Asiana Airlines flies its latest 747-400 on intra-Asian routes

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Asiana Airlines is the last major operator of the iconic Boeing 747-400 or “Jumbo Jet” in the Asia-Pacific region.

South Korean carrier Asiana Airlines only has one last 747-400 in active service, which it plans to retire in 2024. Currently, this aircraft operates exclusively between the airline’s hub at the airport Seoul Incheon and the airport Narita in Tokyo under the names OZ102 and OZ101, five times a week. In the future, based on the airline’s latest schedule updates, Asiana plans to fly the 747-400 to Osaka from the end of October, as well as around Taipei from March 1, before its planned retirement later next year.

Asiana’s 747-400s once had a cabin first class in the nose of the aircraft and this was retained on the last aircraft in service. The old first class seats are however no longer sold as such. Instead, they are now labeled “Royal Business seats” and are often available for extra charge. Sometimes, on flights where regular business class is fully booked, these seats can be pre-booked free of charge; at other times they may be available when you check in at the airport.

In the past, before upgrading its fleet with Airbus A350s, the airline operated its fleet of 747-400s on its longest routes, including the non-stop route between Seoul Incheon and New York JFK.

Star Alliance member Asiana also has six more ‘superjumbos’ Airbus A380 in its current fleet, which it plans to continue to fly until 2026. During the next winter schedule which begins at the end of October, these flights will serve Los Angeles (up to twice a day), Narita, Sydney and Bangkok.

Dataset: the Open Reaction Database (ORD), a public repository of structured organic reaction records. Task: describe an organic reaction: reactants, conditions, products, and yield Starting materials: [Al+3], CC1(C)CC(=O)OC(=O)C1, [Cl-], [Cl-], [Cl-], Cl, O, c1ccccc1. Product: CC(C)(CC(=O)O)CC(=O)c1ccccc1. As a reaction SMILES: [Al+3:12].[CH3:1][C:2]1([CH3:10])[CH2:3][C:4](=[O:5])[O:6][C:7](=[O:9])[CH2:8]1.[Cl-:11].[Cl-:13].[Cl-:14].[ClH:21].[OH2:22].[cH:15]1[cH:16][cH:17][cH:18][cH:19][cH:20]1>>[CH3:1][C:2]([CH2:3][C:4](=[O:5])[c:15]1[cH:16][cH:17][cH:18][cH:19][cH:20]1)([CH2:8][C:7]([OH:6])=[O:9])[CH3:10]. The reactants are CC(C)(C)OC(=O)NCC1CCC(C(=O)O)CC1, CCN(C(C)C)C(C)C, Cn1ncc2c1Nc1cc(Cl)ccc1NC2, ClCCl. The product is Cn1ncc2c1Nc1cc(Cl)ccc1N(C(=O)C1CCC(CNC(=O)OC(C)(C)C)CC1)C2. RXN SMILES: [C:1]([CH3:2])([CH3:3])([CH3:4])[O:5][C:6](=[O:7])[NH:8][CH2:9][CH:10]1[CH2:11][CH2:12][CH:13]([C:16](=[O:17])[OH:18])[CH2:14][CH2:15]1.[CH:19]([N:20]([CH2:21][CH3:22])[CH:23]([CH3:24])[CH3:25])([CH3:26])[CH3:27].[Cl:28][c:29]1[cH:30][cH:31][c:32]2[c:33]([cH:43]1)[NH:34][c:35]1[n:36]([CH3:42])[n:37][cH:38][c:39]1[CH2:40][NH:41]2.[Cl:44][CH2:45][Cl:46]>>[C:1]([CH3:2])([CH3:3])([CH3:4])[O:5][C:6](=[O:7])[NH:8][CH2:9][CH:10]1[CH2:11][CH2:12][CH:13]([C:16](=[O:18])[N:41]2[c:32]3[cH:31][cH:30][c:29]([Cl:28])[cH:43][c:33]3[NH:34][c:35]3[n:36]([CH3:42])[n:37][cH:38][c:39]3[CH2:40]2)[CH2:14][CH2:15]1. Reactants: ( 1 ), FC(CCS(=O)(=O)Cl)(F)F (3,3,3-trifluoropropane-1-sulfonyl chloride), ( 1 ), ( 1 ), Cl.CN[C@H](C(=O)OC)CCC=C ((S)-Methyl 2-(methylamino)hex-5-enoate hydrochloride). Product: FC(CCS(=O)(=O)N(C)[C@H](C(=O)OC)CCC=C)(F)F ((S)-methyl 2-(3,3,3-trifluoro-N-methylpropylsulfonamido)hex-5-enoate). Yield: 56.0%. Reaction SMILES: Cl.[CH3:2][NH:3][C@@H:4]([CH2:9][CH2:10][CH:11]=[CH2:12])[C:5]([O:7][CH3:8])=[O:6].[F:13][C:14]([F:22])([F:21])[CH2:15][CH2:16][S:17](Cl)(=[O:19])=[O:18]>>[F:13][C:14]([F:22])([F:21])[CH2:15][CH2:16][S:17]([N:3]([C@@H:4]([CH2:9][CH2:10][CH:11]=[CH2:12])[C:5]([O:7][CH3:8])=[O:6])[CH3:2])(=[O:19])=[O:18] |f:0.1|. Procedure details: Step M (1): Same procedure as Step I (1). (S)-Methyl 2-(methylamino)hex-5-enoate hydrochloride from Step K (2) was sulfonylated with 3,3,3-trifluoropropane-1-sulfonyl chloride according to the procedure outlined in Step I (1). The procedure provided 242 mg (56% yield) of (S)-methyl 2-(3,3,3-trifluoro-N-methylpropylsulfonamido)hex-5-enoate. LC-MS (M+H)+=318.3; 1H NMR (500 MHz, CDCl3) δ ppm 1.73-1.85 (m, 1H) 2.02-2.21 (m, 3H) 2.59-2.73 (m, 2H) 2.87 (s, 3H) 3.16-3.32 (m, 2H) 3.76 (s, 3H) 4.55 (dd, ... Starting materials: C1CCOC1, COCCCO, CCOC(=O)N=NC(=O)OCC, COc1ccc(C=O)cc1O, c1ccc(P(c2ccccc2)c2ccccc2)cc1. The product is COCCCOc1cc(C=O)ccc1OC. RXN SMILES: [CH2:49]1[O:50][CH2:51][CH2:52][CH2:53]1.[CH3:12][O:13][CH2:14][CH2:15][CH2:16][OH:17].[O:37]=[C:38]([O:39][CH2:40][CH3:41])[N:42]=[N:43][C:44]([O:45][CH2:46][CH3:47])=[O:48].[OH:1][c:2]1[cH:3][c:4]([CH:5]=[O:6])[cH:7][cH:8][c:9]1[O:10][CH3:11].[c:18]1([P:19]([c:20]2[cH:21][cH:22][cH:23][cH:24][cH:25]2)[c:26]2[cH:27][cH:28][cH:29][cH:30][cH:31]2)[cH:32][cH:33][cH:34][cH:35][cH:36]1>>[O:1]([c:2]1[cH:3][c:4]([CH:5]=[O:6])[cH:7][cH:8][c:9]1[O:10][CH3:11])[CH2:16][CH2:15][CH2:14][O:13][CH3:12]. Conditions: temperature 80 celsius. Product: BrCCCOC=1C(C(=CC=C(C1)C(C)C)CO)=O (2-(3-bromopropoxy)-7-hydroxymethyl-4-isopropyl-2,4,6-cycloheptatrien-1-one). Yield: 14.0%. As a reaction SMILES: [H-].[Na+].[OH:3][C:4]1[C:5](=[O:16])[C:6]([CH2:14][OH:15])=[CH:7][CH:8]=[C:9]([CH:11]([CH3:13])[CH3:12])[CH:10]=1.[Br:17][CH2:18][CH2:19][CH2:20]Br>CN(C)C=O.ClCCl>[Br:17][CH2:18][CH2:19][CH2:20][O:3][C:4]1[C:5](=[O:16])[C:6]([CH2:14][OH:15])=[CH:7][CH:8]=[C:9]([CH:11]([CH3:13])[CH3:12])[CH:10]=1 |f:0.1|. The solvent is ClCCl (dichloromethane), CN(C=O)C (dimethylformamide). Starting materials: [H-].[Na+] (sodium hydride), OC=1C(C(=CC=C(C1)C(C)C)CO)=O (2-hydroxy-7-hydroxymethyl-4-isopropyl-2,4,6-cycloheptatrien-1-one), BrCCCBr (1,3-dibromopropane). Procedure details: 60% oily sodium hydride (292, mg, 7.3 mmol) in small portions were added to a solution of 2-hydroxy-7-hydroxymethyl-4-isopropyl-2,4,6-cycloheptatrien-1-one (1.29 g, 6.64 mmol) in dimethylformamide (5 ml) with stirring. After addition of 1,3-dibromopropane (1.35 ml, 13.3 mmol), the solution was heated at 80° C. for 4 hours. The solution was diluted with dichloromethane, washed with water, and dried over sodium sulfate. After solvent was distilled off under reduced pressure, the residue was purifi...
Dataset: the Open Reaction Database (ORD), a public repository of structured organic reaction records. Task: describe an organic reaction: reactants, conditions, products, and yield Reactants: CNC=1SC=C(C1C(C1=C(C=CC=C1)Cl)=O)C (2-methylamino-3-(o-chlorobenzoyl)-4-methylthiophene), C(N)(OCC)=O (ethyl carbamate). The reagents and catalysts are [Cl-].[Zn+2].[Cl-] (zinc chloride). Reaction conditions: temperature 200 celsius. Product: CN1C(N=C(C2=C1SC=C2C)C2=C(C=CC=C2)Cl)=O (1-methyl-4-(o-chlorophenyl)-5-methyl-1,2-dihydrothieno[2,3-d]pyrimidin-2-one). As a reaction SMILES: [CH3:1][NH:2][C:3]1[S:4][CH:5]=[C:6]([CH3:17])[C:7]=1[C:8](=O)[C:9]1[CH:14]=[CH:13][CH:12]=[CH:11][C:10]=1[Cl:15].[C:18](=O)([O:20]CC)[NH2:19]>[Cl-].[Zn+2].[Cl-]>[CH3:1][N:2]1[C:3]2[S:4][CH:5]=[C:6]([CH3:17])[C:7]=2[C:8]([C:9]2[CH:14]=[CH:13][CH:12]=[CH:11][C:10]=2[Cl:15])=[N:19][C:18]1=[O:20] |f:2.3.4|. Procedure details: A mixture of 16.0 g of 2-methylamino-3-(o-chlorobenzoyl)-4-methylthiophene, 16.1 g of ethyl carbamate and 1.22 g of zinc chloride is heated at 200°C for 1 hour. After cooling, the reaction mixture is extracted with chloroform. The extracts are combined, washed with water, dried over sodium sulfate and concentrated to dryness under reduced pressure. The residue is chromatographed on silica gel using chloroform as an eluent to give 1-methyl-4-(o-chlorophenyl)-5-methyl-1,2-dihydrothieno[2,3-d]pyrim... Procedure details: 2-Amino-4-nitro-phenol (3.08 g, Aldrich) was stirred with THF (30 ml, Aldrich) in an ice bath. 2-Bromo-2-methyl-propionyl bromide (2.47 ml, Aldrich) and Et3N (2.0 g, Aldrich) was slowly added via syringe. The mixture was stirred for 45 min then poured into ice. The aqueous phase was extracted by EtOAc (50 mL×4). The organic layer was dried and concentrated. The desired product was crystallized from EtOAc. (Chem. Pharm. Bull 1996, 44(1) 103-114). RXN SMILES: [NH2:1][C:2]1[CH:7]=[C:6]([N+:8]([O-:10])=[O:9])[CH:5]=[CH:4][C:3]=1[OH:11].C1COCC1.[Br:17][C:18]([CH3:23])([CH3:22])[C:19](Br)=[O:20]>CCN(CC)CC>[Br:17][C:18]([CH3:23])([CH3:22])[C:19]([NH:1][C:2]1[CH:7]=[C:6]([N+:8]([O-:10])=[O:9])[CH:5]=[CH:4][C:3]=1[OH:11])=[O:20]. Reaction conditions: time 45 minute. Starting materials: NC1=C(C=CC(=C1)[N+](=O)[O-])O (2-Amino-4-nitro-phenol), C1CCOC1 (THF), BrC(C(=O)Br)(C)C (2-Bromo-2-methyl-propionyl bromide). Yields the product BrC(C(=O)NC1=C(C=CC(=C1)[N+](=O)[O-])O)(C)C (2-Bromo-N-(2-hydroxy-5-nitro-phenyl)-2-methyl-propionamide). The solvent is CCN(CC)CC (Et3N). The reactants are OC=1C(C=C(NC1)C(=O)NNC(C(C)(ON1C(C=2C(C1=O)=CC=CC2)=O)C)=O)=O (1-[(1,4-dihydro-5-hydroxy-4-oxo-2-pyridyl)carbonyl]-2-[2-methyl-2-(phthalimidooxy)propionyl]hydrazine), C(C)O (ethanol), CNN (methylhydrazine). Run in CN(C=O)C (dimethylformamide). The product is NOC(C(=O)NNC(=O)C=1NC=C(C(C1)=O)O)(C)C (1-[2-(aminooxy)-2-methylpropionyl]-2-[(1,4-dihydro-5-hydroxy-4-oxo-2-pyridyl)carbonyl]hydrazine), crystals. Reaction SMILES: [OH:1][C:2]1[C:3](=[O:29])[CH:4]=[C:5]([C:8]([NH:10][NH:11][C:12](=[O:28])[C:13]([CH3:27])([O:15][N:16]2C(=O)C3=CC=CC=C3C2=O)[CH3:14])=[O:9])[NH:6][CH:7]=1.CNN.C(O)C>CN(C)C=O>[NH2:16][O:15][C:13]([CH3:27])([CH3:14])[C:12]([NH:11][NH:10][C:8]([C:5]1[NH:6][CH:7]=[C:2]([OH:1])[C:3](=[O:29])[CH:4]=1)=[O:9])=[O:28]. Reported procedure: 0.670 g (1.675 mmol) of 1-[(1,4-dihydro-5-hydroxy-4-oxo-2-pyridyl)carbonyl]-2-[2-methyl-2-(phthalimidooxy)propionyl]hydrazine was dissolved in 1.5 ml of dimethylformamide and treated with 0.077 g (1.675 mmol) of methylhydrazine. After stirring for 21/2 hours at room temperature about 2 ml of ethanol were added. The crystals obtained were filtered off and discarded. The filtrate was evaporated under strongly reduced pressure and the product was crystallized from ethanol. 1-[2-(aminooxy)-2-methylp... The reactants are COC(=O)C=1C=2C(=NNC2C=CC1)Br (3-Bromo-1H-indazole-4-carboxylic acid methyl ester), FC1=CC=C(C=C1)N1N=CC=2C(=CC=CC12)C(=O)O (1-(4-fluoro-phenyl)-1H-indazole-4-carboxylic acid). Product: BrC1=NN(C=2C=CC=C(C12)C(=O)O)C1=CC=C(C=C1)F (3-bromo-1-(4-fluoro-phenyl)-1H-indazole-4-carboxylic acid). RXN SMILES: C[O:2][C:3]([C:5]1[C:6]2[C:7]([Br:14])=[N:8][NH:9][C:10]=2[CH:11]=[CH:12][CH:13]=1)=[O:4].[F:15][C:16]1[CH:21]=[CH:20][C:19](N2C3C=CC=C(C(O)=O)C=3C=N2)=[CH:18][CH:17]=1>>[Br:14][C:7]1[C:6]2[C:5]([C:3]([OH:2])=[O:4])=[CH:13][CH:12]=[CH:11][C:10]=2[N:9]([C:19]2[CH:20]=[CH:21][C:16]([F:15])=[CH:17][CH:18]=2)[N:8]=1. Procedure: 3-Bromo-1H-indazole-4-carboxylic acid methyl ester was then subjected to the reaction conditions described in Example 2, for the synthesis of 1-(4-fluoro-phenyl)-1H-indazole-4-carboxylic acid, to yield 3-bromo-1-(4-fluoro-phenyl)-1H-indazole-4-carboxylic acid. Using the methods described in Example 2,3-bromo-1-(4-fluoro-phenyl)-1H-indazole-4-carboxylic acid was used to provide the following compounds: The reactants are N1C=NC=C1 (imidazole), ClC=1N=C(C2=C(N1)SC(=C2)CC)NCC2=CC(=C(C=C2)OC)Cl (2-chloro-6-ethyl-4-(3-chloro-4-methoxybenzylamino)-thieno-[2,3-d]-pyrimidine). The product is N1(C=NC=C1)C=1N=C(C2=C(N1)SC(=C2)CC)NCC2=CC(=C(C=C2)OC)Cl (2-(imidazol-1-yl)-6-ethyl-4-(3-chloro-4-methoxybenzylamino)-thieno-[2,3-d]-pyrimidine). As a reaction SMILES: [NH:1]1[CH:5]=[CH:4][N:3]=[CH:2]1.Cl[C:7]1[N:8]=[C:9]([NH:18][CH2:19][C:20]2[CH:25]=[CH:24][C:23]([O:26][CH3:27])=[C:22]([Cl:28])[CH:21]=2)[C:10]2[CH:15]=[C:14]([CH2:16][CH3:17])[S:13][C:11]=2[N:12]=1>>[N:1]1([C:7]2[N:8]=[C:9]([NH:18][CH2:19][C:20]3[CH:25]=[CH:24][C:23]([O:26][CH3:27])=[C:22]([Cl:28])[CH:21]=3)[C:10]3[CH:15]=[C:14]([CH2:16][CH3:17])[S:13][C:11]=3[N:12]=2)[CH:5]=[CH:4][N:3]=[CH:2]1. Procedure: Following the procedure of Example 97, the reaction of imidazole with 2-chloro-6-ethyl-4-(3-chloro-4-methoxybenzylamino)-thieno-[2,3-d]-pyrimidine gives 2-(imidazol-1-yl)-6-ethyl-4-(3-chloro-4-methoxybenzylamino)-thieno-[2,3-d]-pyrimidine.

Furthermore, there are now serious uncertainties as to whether the merger airline with Korean Air will proceed as planned. Various antitrust authorities (in Europe and the United States) blocked the transaction and Asiana’s creditors, including the Korea Development Bankt (KDB), are reportedly looking for new suitors for the airline. The KDB is even reportedly quietly looking for a buyer to offload heavily indebted Asiana Airlines, into which it and other creditors have invested 2.4 trillion won in emergency financing over the past few years. There unprofitability Asiana has always been a problem, and the airline was deep in the red even before the pandemic, but when Covid hit, losses exploded for the 10,000-employee company.

John Walker Avatar